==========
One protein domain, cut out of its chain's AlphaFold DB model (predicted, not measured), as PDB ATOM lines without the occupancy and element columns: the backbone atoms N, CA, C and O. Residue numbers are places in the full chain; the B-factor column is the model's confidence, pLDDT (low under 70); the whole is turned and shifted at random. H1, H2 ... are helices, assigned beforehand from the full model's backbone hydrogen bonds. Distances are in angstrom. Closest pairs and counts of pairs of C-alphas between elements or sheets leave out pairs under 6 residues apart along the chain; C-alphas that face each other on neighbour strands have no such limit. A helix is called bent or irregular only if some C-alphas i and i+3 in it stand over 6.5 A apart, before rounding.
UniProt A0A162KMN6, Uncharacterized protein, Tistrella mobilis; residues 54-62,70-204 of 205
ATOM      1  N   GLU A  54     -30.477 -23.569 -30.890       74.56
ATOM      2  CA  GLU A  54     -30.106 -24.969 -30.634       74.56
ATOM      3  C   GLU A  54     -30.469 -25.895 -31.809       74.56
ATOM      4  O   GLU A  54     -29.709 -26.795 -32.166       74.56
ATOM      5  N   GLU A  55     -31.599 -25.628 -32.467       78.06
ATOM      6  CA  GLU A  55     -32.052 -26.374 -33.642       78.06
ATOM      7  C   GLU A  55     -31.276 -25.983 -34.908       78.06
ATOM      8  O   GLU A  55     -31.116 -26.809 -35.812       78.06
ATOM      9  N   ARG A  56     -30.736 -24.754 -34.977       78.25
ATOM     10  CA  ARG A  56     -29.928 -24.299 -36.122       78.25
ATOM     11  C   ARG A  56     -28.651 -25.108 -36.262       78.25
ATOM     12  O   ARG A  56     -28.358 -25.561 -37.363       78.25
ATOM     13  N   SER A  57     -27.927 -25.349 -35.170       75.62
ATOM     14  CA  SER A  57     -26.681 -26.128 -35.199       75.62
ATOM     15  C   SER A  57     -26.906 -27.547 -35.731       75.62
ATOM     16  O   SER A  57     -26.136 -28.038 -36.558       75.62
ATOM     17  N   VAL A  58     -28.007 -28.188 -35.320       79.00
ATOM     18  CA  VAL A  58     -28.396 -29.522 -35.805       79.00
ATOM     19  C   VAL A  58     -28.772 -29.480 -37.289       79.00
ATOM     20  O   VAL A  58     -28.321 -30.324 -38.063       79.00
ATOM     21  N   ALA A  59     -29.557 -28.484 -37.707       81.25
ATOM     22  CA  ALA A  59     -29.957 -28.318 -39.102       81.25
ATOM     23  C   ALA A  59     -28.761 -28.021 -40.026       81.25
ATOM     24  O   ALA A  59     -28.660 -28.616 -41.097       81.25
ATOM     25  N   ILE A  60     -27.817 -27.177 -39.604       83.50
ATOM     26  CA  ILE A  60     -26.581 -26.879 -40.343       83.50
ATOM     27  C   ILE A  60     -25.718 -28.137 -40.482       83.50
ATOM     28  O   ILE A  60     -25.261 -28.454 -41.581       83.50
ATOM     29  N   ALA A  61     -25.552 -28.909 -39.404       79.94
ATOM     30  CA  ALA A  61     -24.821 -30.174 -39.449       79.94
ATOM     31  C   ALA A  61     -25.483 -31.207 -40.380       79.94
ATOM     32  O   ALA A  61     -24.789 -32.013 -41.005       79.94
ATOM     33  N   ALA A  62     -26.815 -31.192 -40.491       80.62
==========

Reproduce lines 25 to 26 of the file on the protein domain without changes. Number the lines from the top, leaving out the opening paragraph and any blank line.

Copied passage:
ATOM     24  O   ALA A  59     -28.660 -28.616 -41.097       81.25
ATOM     25  N   ILE A  60     -27.817 -27.177 -39.604       83.50